Even as the international economy appears less optimistic, with the International Monetary Fund revising its World Economic Outlook for 2019 downward from 3.5 per cent to 3.3 per cent, the Central Bank in its Monetary Policy announcement, released Friday, is reporting evidence of an energy-led recovery domestically, driven by the boost in natural gas output from BPTT’s Juniper, and more recently, Angelin projects.
This has helped to stimulate petrochemical production, which has been affected by natural gas shortages. While gas is picking up, crude oil production has continued to decline steadily owing to mature acreages. The bank also said while available information suggests that the recovery of the non-energy sector is not yet fully established, some key sectors, including construction, are expected to respond positively to the stimulus provided by the announced acceleration in capital spending by the government in the second half of the current fiscal year (April-September 2019).
While the bank maintained a repo rate of five per cent, which it had raised in an attempt to mitigate increasing interest rate differentials between local rates and US treasury bond rates, which had seemed to be on an upward trajectory, the report noted that given concerns about a slowdown in the US economy, market analysts are predicting the Federal Reserve may cut interest rates to stimulate growth.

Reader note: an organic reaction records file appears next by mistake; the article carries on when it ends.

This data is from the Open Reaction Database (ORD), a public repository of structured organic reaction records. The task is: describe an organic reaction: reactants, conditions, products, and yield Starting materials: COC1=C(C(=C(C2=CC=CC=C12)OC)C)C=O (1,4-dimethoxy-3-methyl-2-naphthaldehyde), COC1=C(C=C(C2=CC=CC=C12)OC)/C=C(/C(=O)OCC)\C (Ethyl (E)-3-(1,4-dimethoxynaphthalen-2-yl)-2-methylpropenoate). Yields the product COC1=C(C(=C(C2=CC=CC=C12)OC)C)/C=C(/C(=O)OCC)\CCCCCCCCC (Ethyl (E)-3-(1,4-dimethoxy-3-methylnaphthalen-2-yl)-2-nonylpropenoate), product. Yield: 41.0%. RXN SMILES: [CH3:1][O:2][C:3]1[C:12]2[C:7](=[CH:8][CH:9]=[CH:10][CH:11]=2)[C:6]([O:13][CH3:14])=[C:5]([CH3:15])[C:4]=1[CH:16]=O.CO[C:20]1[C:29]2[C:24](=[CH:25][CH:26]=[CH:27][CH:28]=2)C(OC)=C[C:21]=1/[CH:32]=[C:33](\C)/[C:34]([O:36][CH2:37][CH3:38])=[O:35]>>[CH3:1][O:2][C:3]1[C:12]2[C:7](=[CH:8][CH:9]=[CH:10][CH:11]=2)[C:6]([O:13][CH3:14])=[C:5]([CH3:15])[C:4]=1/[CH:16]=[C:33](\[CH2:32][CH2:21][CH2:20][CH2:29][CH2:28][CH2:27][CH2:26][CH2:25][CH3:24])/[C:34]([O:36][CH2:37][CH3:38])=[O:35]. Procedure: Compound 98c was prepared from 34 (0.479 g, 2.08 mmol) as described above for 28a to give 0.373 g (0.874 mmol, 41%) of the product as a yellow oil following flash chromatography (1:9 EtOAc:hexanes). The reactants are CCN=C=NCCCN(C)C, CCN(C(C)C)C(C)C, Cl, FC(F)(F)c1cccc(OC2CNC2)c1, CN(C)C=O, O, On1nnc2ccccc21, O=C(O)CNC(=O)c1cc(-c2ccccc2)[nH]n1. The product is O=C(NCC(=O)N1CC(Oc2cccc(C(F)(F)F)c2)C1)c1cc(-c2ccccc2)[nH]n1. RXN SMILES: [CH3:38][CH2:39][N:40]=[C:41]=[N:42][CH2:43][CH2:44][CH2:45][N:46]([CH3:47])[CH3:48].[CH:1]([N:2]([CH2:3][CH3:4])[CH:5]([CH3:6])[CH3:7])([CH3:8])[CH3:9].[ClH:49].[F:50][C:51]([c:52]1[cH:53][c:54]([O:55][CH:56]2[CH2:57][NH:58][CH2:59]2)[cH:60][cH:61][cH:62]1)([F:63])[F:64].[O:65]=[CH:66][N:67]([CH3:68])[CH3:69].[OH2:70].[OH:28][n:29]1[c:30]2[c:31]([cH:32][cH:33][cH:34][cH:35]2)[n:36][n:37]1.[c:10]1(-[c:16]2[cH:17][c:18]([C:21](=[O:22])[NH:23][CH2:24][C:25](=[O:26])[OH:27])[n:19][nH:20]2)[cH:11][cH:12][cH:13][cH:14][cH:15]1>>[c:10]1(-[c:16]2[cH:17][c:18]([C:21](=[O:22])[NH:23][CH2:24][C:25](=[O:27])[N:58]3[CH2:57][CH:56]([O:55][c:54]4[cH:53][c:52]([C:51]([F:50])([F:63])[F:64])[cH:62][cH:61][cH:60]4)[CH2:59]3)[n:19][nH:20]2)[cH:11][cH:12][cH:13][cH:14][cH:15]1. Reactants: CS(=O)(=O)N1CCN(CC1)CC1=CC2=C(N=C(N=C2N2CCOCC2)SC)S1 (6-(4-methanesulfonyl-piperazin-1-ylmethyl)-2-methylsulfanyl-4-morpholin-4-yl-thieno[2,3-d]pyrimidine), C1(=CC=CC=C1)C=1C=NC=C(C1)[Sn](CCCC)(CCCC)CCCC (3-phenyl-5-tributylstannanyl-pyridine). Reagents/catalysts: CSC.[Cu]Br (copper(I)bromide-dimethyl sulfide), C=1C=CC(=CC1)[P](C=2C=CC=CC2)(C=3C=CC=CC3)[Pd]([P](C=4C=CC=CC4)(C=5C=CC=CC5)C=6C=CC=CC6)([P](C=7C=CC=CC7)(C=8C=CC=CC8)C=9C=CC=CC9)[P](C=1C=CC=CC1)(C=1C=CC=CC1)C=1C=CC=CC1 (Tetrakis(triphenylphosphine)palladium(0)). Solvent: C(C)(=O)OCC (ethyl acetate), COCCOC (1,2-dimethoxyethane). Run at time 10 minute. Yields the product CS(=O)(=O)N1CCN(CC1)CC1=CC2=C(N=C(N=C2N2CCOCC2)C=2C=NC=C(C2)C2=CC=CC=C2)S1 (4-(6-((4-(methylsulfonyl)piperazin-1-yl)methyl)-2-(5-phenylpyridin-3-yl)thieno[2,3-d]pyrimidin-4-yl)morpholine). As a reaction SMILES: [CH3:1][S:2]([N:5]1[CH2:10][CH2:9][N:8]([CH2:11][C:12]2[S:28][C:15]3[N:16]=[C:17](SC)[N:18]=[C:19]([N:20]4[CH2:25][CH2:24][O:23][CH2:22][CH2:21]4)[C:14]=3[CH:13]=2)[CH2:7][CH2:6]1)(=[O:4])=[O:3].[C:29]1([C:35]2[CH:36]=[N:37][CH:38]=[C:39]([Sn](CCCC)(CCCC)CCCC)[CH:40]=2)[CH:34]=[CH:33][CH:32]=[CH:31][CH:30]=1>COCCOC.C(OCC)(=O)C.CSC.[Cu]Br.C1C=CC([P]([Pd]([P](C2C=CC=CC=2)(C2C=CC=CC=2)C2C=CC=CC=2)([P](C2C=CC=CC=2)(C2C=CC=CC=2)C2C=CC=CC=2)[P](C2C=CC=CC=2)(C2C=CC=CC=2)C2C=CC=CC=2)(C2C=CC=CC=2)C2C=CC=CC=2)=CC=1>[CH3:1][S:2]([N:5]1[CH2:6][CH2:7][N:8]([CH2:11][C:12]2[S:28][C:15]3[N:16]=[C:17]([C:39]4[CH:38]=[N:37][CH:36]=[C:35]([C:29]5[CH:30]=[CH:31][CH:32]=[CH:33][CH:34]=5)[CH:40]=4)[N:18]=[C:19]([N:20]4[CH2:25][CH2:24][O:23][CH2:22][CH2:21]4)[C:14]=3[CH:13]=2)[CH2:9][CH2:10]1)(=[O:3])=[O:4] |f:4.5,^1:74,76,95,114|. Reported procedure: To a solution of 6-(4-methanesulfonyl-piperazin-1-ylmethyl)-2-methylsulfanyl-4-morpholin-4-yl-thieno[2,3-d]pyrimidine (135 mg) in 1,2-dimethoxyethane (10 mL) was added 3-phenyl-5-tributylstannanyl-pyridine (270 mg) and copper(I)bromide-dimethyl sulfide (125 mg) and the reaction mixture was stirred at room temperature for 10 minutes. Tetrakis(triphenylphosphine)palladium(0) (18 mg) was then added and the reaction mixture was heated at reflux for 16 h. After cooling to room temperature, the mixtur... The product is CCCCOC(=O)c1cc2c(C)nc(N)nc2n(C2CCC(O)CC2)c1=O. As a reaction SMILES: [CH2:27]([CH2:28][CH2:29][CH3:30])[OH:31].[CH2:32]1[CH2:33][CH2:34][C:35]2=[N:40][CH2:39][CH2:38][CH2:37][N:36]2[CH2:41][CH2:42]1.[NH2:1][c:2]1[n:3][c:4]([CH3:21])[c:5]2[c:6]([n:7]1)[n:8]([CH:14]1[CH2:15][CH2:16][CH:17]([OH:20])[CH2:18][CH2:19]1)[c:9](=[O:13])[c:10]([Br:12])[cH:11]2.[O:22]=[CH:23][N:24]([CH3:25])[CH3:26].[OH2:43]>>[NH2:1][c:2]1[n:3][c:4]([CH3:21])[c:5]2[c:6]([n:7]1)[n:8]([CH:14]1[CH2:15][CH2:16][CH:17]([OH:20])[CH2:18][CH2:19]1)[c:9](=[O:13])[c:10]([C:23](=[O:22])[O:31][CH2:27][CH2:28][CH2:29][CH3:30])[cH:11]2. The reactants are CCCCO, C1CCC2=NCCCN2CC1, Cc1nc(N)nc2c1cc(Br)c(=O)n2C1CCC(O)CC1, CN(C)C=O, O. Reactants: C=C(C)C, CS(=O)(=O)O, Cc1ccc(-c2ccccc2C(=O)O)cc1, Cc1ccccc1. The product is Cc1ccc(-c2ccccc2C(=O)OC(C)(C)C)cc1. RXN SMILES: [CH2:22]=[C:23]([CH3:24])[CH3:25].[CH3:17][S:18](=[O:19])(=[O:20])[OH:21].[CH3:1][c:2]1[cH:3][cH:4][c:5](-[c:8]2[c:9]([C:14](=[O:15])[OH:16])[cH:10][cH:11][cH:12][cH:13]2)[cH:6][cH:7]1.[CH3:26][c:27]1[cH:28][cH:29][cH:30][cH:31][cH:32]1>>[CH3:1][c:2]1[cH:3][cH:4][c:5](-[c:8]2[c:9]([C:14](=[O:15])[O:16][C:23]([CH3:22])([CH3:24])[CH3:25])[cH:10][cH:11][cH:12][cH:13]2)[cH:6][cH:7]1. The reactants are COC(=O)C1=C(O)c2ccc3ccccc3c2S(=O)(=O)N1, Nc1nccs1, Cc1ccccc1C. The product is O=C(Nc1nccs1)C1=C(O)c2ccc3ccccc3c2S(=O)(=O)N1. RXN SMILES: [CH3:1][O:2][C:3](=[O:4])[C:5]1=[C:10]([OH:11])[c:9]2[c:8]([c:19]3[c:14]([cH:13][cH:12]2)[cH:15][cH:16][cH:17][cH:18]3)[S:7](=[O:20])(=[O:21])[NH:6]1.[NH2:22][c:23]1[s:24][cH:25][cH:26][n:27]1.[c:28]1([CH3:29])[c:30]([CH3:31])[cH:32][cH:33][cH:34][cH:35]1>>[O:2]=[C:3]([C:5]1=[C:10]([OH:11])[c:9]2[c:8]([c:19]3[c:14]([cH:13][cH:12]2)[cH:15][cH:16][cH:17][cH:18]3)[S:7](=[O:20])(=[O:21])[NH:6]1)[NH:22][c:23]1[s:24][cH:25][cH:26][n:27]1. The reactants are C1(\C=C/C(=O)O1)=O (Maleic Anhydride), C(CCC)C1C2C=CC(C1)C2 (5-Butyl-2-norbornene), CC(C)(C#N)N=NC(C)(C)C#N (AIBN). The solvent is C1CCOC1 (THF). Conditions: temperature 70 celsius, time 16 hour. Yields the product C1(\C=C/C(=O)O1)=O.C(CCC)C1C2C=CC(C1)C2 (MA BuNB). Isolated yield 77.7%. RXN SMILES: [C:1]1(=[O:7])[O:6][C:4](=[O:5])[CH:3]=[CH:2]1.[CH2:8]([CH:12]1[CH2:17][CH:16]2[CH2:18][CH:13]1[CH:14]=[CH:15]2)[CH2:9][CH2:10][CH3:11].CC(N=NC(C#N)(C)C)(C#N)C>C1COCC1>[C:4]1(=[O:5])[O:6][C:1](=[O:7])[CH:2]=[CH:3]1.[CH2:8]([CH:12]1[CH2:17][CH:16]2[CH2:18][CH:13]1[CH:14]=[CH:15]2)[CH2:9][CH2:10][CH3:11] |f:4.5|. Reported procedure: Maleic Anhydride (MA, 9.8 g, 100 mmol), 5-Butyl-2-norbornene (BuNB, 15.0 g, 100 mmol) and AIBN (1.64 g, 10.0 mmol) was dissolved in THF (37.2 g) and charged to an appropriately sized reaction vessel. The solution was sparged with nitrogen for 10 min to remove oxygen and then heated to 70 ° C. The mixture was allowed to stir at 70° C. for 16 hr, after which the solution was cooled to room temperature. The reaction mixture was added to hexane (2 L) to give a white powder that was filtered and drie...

The bank also noted escalation of the US-China trade war and tensions between the US and Iran, which have dampened economic sentiment and clouded the short-term outlook for energy prices.
Low inflation persists domestically for the first five months of 2019, and although there was a momentary uptick to 1.6 per cent in March (year-on-year), headline inflation settled at 1.2 per cent in May. In the short term, low inflation is projected to continue, although adverse weather conditions could affect food crop production and cause a price spike.
The bank also noted with concern the decline in business credit – down 4.3 per cent year on year in March – although consumer credit has grown six per cent in the same period. Mortgage credit growth remained buoyant at 8.8 per cent. Liquidity among banks has been very comfortable, with commercial banks’ excess reserves stored at the Central Bank averaging nearly $4 billion in May, compared to $2.7 billion in March. The bank said it was keeping a “careful watch on the evolution of liquidity,” taking into account the dynamics of the public-sector financing requirements, credit conditions and the still-subdued inflationary pressures.
“Nascent domestic recovery (is) still concentrated on the energy sector, in an environment of low inflation…The external environment for TT remains quite complex in light of the US-China trade tensions, the unfolding situation with Iran and the economic spillovers from neighbouring Venezuela. The bank will continue to carefully monitor and analyse international and domestic developments.”